People usually hate confrontation. The fear of hurting someone’s feelings or getting an angry response often makes us want to avoid it.
But, with just a little prep work, we can navigate these conversations successfully and avoid a battle.
Once you learn how to handle these conversations, you’ll be more successful at work and in relationships. Your confidence will grow because you’ll be become a great communicator – and that will set you apart.
So let’s get started!
#1. Make a Plan
Before having a tough conversation, always plan it out. Write out what you need to say. It’ll create an intention for what kind of conversation you want to create.
Ask yourself, “Is my intention to be right or prove a point?”
If your intention is to prove your point or blame the other person, it’ll go downhill fast. (Or, maybe it already has.)
Here are three things to consider when planning your conversation:
- Communicate your upset in a simple sentence. The longer you talk the more likely you are to prove your point. Keep your language simple, and clear.
- Then, once you’ve stated your case, let the other person respond. The difference between a tough conversation and one that works is the ability to listen. You’ll have a better chance of resolving the issue and avoiding the blame game.
- When bringing up someone else’s behavior, stick to the facts of what happened, as in the sequence of events or what is true for you. It’s much harder to argue with a truth than a judgment.
For example, it is more productive to say, “I felt frustrated when I asked you to pick up some milk and you forgot” than it is to say, “You never do as I ask!”
#2. Be Calm, Be Ready
If you’re already stressed out or upset, conversations can escalate quickly.
There is a great acronym in 12-step programs called HALT, which reminds us: Don’t get too Hungry, Angry, Lonely, or Tired. When things escalate, one of these things (or a combination) is usually the culprit.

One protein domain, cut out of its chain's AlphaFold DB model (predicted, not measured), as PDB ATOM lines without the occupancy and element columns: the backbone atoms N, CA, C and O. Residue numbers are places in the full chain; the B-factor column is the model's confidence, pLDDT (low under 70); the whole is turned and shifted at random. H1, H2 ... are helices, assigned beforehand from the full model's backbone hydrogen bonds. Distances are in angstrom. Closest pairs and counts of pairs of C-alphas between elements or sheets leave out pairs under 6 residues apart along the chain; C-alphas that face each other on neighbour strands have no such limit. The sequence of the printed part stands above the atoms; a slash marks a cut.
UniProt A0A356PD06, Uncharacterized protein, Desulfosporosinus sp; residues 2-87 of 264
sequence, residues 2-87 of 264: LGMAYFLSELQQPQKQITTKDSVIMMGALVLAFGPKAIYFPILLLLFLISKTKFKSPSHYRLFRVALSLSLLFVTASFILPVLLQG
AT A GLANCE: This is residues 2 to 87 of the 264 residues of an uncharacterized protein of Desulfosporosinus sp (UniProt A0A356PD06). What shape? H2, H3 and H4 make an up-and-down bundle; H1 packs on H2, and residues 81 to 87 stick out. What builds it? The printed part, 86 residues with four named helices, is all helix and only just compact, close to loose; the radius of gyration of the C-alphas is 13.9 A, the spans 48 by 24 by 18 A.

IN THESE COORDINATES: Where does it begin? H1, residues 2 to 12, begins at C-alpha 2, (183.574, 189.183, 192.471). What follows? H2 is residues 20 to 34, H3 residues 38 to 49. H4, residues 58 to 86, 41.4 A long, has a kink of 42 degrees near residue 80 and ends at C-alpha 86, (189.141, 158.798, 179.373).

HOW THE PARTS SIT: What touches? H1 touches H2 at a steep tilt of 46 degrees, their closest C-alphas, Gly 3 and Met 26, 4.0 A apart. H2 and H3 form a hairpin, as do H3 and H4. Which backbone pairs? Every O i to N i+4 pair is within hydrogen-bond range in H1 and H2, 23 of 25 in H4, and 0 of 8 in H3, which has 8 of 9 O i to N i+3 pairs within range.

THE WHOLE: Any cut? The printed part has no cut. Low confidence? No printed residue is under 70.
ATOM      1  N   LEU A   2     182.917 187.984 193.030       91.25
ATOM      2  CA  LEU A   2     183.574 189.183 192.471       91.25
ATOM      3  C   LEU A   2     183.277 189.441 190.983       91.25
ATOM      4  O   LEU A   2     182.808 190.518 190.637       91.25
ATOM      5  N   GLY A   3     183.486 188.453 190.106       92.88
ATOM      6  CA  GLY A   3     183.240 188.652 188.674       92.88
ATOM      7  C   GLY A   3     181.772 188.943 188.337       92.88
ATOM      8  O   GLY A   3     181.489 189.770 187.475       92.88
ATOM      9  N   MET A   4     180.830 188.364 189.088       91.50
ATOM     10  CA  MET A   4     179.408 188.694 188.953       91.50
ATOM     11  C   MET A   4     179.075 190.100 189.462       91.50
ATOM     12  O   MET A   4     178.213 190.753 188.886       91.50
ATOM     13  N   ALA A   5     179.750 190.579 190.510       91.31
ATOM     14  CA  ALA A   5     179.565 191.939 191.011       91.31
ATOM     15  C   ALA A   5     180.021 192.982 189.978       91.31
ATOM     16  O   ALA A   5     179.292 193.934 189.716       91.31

When starting a tough conversation, are you calm enough to listen and express yourself without too much anger? If so, you’ll have a better outcome.
Managing emotions plays a large part in the success of these talks. This means being able to communicate effectively without blame or shame.
#3. Say What You Mean, but Don’t Say It Mean
Express how what happened has impacted you. Stating your concern as an opinion or your perspective is more relatable than as a universal fact. It’s more inviting for the other person to actually consider your stance, which is what we all want when we are upset.
But this doesn’t mean you shouldn’t be honest about what you’re feeling. If you’re hurt, be hurt. If you’re angry, be angry. Expressing how you feel is an important step in feeling heard and validated.
Use statements that focus on your experience of the behavior or event, rather than what the other person did to make you feel that way. Phrases like:
“When this happened I felt …”
“To me, it seemed…”
“I’m concerned that…”
Keeping the focus on you helps avoid blame and control. Then writing out your plan keeps you on track.
#4. Re-Adjust Your Expectations
It’s okay to want a solution, but the goal of healthy communication really is hearing each other out. If you can do that without jumping to conclusions, it invites resolution.
How you communicate impacts every facet of your life, so learning this one skill has the power to change everything for the better!
And, when in doubt, here are some quick Do’s and Don’ts for having tough conversations:
Do go into it calm.
Do hear the other person out.
Do keep the focus on one topic.
Do focus on specific behavior not a person’s character.
Do validate what you agree with.
Do stick to one subject.
Don’t blame or criticize.
Don’t use abusive language.
Don’t bring up the past.
Don’t attack the person, just the problem.
Don’t try to be right or superior.
Don’t respond to every little comment.